The problems at Best Buy are part of a pattern of difficulties at big box stores.
Best Buy will shut down 50 of its large stores after disappointing winter results. It will try some new things, including smaller locations and expanding the Geek Squad.
Margo D. Beller writing at CNBC suggests that the crux of the problem for big box stores is the competition from the largest online sellers.
If people shop in the store, then buy online, it cuts into sales for the store. Or, if people shop online, then go to buy in the store, the store’s layout, selection, and pricing can help or hinder customers who arrive having already decided what they came to get.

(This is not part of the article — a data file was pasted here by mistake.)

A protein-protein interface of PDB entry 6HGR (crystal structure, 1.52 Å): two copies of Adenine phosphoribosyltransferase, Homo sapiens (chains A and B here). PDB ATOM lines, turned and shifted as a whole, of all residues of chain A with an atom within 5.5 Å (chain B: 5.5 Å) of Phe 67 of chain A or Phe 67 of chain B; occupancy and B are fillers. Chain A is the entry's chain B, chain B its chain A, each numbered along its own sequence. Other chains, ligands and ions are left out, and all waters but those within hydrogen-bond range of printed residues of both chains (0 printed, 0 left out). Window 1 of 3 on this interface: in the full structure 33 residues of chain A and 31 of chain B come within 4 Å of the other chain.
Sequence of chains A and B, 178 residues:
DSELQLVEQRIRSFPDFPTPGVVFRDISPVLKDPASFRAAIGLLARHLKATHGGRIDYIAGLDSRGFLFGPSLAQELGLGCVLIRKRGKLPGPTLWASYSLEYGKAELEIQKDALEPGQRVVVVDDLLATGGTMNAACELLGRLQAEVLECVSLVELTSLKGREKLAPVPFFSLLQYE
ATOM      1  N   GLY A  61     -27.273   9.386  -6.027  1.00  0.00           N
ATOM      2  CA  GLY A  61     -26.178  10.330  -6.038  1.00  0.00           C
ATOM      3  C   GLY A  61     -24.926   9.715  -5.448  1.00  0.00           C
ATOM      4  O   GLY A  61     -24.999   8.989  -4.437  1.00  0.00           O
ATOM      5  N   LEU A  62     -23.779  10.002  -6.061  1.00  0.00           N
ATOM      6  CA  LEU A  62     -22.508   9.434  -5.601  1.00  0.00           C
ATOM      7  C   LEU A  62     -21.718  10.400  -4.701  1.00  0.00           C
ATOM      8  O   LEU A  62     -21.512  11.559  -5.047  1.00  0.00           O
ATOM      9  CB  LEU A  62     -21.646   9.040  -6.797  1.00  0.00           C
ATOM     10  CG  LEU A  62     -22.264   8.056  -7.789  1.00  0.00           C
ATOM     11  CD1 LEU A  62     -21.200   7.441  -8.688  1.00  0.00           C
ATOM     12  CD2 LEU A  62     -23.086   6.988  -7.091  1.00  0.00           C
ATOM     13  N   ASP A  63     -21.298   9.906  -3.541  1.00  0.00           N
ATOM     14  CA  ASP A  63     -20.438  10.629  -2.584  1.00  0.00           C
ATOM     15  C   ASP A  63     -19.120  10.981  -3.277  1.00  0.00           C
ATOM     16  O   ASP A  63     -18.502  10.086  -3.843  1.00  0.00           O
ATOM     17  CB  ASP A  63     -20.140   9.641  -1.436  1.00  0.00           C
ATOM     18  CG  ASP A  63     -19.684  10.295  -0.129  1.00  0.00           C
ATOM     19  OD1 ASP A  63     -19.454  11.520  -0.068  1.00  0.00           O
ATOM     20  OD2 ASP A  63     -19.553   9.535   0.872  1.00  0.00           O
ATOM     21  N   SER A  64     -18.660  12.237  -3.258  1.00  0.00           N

A starkly limited selection of consumer electronics has always been part of the strategy at Best Buy. Another big box store, Home Depot, takes this approach to the extreme in the area of home improvement. It is a strategy that worked better when consumers could not easily find out what other products were available.
Demographics may also be working against the big box stores, as Sears’ CEO explained in a CNBC interview. Shoppers born since 1980 haven’t showed any sign of warming up to the big box store layout or business model. Meanwhile, shoppers over about 50 years old may be shopped out: they own everything already and are skeptical about the ultimate value of the latest product design gimmicks, like 3-D TV. This leaves big box stores selling to a limited demographic window, the age group currently 32 to 50 years old, but shrinking every year.